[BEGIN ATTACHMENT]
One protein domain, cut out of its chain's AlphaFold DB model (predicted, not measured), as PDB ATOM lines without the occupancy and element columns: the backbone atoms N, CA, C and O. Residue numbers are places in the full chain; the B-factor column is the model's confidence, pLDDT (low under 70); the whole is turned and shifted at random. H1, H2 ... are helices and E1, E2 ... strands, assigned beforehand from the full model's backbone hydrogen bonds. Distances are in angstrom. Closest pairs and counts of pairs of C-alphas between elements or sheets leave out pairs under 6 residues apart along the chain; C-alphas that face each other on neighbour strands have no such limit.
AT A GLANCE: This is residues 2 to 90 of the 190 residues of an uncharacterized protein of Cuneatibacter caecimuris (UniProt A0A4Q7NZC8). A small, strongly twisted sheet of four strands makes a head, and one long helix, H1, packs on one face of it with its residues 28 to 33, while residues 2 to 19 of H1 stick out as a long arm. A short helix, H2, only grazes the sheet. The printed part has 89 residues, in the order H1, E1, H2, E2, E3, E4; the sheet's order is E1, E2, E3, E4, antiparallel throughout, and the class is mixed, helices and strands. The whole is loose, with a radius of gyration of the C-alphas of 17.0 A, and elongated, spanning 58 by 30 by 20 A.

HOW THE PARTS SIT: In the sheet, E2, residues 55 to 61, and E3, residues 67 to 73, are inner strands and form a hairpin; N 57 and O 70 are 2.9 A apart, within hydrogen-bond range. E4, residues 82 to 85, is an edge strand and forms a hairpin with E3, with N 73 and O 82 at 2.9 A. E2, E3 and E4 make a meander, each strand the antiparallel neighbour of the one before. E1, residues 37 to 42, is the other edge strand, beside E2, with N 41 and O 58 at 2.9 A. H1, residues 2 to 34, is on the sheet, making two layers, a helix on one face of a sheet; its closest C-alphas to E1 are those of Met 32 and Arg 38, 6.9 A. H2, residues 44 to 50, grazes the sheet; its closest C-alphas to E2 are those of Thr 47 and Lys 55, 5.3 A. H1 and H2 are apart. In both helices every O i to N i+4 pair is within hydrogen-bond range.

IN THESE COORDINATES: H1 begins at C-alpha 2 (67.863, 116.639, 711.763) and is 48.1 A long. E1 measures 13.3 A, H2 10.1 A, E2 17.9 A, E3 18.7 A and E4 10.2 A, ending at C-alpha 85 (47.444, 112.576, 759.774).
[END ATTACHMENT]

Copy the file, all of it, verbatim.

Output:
One protein domain, cut out of its chain's AlphaFold DB model (predicted, not measured), as PDB ATOM lines without the occupancy and element columns: the backbone atoms N, CA, C and O. Residue numbers are places in the full chain; the B-factor column is the model's confidence, pLDDT (low under 70); the whole is turned and shifted at random. H1, H2 ... are helices and E1, E2 ... strands, assigned beforehand from the full model's backbone hydrogen bonds. Distances are in angstrom. Closest pairs and counts of pairs of C-alphas between elements or sheets leave out pairs under 6 residues apart along the chain; C-alphas that face each other on neighbour strands have no such limit.
AT A GLANCE: This is residues 2 to 90 of the 190 residues of an uncharacterized protein of Cuneatibacter caecimuris (UniProt A0A4Q7NZC8). A small, strongly twisted sheet of four strands makes a head, and one long helix, H1, packs on one face of it with its residues 28 to 33, while residues 2 to 19 of H1 stick out as a long arm. A short helix, H2, only grazes the sheet. The printed part has 89 residues, in the order H1, E1, H2, E2, E3, E4; the sheet's order is E1, E2, E3, E4, antiparallel throughout, and the class is mixed, helices and strands. The whole is loose, with a radius of gyration of the C-alphas of 17.0 A, and elongated, spanning 58 by 30 by 20 A.

HOW THE PARTS SIT: In the sheet, E2, residues 55 to 61, and E3, residues 67 to 73, are inner strands and form a hairpin; N 57 and O 70 are 2.9 A apart, within hydrogen-bond range. E4, residues 82 to 85, is an edge strand and forms a hairpin with E3, with N 73 and O 82 at 2.9 A. E2, E3 and E4 make a meander, each strand the antiparallel neighbour of the one before. E1, residues 37 to 42, is the other edge strand, beside E2, with N 41 and O 58 at 2.9 A. H1, residues 2 to 34, is on the sheet, making two layers, a helix on one face of a sheet; its closest C-alphas to E1 are those of Met 32 and Arg 38, 6.9 A. H2, residues 44 to 50, grazes the sheet; its closest C-alphas to E2 are those of Thr 47 and Lys 55, 5.3 A. H1 and H2 are apart. In both helices every O i to N i+4 pair is within hydrogen-bond range.

IN THESE COORDINATES: H1 begins at C-alpha 2 (67.863, 116.639, 711.763) and is 48.1 A long. E1 measures 13.3 A, H2 10.1 A, E2 17.9 A, E3 18.7 A and E4 10.2 A, ending at C-alpha 85 (47.444, 112.576, 759.774).